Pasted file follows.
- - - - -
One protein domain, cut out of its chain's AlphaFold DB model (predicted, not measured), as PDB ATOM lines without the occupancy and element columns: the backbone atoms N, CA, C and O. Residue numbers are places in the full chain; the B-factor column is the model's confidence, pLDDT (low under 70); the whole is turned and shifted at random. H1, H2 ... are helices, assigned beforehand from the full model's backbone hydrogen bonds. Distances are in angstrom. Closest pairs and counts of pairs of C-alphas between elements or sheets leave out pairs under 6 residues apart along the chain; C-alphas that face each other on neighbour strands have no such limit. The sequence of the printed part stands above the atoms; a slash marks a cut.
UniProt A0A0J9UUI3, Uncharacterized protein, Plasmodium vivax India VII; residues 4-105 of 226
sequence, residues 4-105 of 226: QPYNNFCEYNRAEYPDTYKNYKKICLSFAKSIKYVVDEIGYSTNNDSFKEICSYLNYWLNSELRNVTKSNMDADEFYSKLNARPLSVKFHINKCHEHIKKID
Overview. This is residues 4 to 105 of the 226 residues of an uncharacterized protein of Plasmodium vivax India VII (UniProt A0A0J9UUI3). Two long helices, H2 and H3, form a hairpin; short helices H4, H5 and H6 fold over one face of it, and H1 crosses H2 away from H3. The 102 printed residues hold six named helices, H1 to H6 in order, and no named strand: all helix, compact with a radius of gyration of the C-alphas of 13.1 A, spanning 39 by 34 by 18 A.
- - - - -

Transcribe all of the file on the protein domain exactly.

One protein domain, cut out of its chain's AlphaFold DB model (predicted, not measured), as PDB ATOM lines without the occupancy and element columns: the backbone atoms N, CA, C and O. Residue numbers are places in the full chain; the B-factor column is the model's confidence, pLDDT (low under 70); the whole is turned and shifted at random. H1, H2 ... are helices, assigned beforehand from the full model's backbone hydrogen bonds. Distances are in angstrom. Closest pairs and counts of pairs of C-alphas between elements or sheets leave out pairs under 6 residues apart along the chain; C-alphas that face each other on neighbour strands have no such limit. The sequence of the printed part stands above the atoms; a slash marks a cut.
UniProt A0A0J9UUI3, Uncharacterized protein, Plasmodium vivax India VII; residues 4-105 of 226
sequence, residues 4-105 of 226: QPYNNFCEYNRAEYPDTYKNYKKICLSFAKSIKYVVDEIGYSTNNDSFKEICSYLNYWLNSELRNVTKSNMDADEFYSKLNARPLSVKFHINKCHEHIKKID
Overview. This is residues 4 to 105 of the 226 residues of an uncharacterized protein of Plasmodium vivax India VII (UniProt A0A0J9UUI3). Two long helices, H2 and H3, form a hairpin; short helices H4, H5 and H6 fold over one face of it, and H1 crosses H2 away from H3. The 102 printed residues hold six named helices, H1 to H6 in order, and no named strand: all helix, compact with a radius of gyration of the C-alphas of 13.1 A, spanning 39 by 34 by 18 A.